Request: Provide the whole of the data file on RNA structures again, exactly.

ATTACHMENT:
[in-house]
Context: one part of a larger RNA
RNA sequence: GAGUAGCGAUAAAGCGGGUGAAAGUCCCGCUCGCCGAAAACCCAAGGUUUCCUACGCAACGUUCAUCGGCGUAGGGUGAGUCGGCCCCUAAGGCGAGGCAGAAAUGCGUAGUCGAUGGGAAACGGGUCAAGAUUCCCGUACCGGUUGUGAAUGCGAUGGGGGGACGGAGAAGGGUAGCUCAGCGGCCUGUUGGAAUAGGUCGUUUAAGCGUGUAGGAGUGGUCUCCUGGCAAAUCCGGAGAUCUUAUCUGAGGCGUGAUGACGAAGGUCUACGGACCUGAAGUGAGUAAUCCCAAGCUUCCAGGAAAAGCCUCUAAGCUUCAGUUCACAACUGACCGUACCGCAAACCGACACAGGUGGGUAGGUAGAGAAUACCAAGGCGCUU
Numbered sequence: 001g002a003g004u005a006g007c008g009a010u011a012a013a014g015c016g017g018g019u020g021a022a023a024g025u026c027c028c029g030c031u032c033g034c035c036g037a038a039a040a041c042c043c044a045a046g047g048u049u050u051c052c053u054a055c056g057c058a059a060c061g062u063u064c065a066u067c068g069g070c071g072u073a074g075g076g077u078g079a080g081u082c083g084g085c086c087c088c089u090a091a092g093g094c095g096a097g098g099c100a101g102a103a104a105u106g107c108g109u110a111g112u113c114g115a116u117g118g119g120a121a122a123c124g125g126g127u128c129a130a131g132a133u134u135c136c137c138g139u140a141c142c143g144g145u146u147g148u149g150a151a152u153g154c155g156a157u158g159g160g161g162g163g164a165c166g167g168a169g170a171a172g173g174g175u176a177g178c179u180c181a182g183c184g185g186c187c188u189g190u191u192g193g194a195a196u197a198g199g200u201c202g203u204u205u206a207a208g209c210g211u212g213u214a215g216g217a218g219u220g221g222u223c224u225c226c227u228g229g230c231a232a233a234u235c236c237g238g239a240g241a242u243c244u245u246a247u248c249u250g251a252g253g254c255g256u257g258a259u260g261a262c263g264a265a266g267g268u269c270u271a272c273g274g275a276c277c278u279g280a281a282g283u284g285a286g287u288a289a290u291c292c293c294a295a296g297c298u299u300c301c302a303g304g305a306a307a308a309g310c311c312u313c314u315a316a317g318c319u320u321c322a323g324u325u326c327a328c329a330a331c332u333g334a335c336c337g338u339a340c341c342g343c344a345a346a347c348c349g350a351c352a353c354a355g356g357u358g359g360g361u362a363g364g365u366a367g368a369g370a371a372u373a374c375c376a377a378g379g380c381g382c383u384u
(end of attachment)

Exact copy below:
[in-house]
Context: one part of a larger RNA
RNA sequence: GAGUAGCGAUAAAGCGGGUGAAAGUCCCGCUCGCCGAAAACCCAAGGUUUCCUACGCAACGUUCAUCGGCGUAGGGUGAGUCGGCCCCUAAGGCGAGGCAGAAAUGCGUAGUCGAUGGGAAACGGGUCAAGAUUCCCGUACCGGUUGUGAAUGCGAUGGGGGGACGGAGAAGGGUAGCUCAGCGGCCUGUUGGAAUAGGUCGUUUAAGCGUGUAGGAGUGGUCUCCUGGCAAAUCCGGAGAUCUUAUCUGAGGCGUGAUGACGAAGGUCUACGGACCUGAAGUGAGUAAUCCCAAGCUUCCAGGAAAAGCCUCUAAGCUUCAGUUCACAACUGACCGUACCGCAAACCGACACAGGUGGGUAGGUAGAGAAUACCAAGGCGCUU
Numbered sequence: 001g002a003g004u005a006g007c008g009a010u011a012a013a014g015c016g017g018g019u020g021a022a023a024g025u026c027c028c029g030c031u032c033g034c035c036g037a038a039a040a041c042c043c044a045a046g047g048u049u050u051c052c053u054a055c056g057c058a059a060c061g062u063u064c065a066u067c068g069g070c071g072u073a074g075g076g077u078g079a080g081u082c083g084g085c086c087c088c089u090a091a092g093g094c095g096a097g098g099c100a101g102a103a104a105u106g107c108g109u110a111g112u113c114g115a116u117g118g119g120a121a122a123c124g125g126g127u128c129a130a131g132a133u134u135c136c137c138g139u140a141c142c143g144g145u146u147g148u149g150a151a152u153g154c155g156a157u158g159g160g161g162g163g164a165c166g167g168a169g170a171a172g173g174g175u176a177g178c179u180c181a182g183c184g185g186c187c188u189g190u191u192g193g194a195a196u197a198g199g200u201c202g203u204u205u206a207a208g209c210g211u212g213u214a215g216g217a218g219u220g221g222u223c224u225c226c227u228g229g230c231a232a233a234u235c236c237g238g239a240g241a242u243c244u245u246a247u248c249u250g251a252g253g254c255g256u257g258a259u260g261a262c263g264a265a266g267g268u269c270u271a272c273g274g275a276c277c278u279g280a281a282g283u284g285a286g287u288a289a290u291c292c293c294a295a296g297c298u299u300c301c302a303g304g305a306a307a308a309g310c311c312u313c314u315a316a317g318c319u320u321c322a323g324u325u326c327a328c329a330a331c332u333g334a335c336c337g338u339a340c341c342g343c344a345a346a347c348c349g350a351c352a353c354a355g356g357u358g359g360g361u362a363g364g365u366a367g368a369g370a371a372u373a374c375c376a377a378g379g380c381g382c383u384u